For the last couple of weeks I’ve been meaning to blog about a book I recently read, but I have been so inundated by my to-do list that I couldn’t find the time — or, more accurately, the discipline — to sit down and apply myself to writing this post.
That’s ironic: The book in question is Cal Newport’s Deep Work: Rules for Focused Success in a Distracted World, and it’s exactly about how to organize your life to avoid my current problem.
Newport defines deep work to be “professional activities performed in a state of distraction-free concentration that push your cognitive capabilities to their limit.” (So there’s additional irony: I’m not sure that Newport would even consider writing a blog post to be deep work!) Newport’s thesis can be summed up as follows:
- Deep work is immensely valuable in our knowledge-based economy; in fact, it is the only type of work that creates true new value. Because the product of deep work is hard for others to replicate, it is highly rewarded.
- Meanwhile, most professionals’ lives are organized in a way that severely inhibits their ability to perform deep work. We are constantly interrupted by email, instant messages, meetings, the distractions of open plan workspaces, social media, smartphone notifications, and more. Worse, we actively seek out many of these distractions, since they provide our brains with quick dopamine hits.
- This sets up a paradox: At the same time that deep work is more valuable than ever, the ability to perform it is becoming increasingly rare.
- To thrive as a highly skilled worker, you need two skills: The ability to quickly master new and complex topics and the ability produce at an elite level, where your knowledge output is measured in both quality and speed. Deep work helps you do both.
The second half of Deep Work reads like a typical self-help book, with a series of four “rules” for organizing your life that are intended to help build the habit of spending more time performing deep work and less time performing shallow tasks.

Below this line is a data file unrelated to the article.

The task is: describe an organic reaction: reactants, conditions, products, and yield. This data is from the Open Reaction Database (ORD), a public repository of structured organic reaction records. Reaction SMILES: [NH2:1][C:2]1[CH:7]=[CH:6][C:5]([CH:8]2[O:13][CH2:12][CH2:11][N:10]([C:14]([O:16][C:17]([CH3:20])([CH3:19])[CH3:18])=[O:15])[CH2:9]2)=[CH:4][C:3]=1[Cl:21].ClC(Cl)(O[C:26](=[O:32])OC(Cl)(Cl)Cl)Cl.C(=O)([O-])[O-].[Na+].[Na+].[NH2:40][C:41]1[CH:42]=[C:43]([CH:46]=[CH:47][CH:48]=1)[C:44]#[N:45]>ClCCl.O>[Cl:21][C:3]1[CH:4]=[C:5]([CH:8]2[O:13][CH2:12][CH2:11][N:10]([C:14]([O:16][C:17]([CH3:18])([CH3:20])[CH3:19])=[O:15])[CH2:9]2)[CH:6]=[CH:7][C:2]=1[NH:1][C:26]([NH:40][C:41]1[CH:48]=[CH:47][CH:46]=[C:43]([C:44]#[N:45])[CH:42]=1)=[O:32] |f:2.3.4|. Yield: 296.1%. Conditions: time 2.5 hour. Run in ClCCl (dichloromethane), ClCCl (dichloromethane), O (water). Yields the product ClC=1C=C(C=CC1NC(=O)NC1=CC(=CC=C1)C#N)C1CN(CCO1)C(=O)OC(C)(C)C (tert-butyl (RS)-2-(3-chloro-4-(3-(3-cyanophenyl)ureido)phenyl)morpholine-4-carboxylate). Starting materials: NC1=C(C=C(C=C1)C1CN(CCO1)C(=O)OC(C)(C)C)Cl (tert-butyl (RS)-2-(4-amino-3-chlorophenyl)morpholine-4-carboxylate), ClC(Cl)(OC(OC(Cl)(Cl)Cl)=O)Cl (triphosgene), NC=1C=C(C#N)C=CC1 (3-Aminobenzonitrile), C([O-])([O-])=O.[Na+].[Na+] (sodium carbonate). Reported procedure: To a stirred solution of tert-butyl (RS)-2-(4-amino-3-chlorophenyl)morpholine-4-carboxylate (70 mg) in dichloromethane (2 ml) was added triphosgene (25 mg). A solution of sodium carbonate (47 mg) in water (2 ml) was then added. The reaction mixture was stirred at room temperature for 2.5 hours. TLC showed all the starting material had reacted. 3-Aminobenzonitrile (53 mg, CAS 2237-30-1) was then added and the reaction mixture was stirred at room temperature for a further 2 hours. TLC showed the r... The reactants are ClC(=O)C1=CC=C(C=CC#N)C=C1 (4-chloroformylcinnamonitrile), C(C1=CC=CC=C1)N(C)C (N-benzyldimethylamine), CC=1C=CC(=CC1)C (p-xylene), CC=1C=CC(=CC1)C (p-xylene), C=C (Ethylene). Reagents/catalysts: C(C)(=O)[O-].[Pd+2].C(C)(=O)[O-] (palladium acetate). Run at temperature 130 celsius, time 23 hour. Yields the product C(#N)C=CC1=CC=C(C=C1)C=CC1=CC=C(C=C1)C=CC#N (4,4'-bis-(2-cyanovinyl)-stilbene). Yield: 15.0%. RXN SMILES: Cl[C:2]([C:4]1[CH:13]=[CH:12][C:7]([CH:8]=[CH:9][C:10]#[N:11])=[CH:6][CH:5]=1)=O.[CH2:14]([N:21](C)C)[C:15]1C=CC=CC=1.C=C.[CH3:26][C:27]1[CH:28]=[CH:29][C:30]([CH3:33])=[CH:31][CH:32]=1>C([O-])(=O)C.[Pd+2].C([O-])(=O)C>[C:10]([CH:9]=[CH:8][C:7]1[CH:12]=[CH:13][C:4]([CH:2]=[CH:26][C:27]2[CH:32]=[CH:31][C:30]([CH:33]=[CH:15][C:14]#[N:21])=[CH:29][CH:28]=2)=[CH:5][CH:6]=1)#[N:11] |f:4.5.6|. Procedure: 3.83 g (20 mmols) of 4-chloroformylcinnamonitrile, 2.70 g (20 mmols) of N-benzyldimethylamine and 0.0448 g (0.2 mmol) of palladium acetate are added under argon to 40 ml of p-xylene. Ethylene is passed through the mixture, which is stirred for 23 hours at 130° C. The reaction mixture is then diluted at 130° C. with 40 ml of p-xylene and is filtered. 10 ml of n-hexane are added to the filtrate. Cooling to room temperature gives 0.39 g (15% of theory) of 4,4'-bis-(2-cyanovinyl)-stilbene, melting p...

How CEOs Can Go Deep
One critique of Newport’s book is that I don’t believe his advice is as generally applicable to the entire economy as he suggests. For instance, I doubt that deep work is the secret to success as a politician, or a salesperson, or even being a great project manager at a tech company. Newport himself seems to recognize this lack of universality — he spends two pages giving those of us with the CEO title a hall pass on following many of his rules because in his view we create value by being “hard-to-automate decision engines,” and doing so requires lots of interruptions.
However, in the end, this criticism doesn’t matter because the concept of deep work is a compelling lens to look at what distinguishes spectacular hardware and software engineering. (Newport is a computer science professor at Georgetown, so he’s one of us.) And since Cardinal Peak prides itself on offering world-class engineering, I’m naturally interested in anything that can bring more value — Newport would say more depth — to our customers.
Finding Our Focus
As I was reading the book, I realized that we’ve already tried to organize much of Cardinal Peak’s culture in such a way as to maximize our engineers’ time spent in depth. We have quiet offices that encourage focus instead of an open floor plan. We try hard to minimize the time our team spends in meetings, and when we do have meetings we try to schedule them at the start of the day or adjacent to another natural break like lunchtime — thus preserving as much as possible contiguous blocks of time for deep thinking. The best kind of engineering is hard, and it requires focus.
And I hope we embrace the philosophy behind this quote: “Deep work is at a severe disadvantage in a technopoly because it builds on values like quality, craftsmanship, and mastery that are decidedly old-fashioned and nontechnological.”
Meanwhile, there are probably still changes we could make to enhance our team’s time spent in depth. For one thing, we use instant messages pretty exhaustively — in fact, I have been interrupted in that manner three times while writing this — and I’m wondering if we couldn’t find a way to move some IM conversations back into email, which is more conducive to being processed in a single batch of shallow work at a convenient time.
I’m going to try to adopt some of Newport’s ideas in my own life, and also try to drive some suggestions inspired by the book through the Cardinal Peak team. Maybe I’ll report back in a few months on our progress. That is, if I can find the time to write.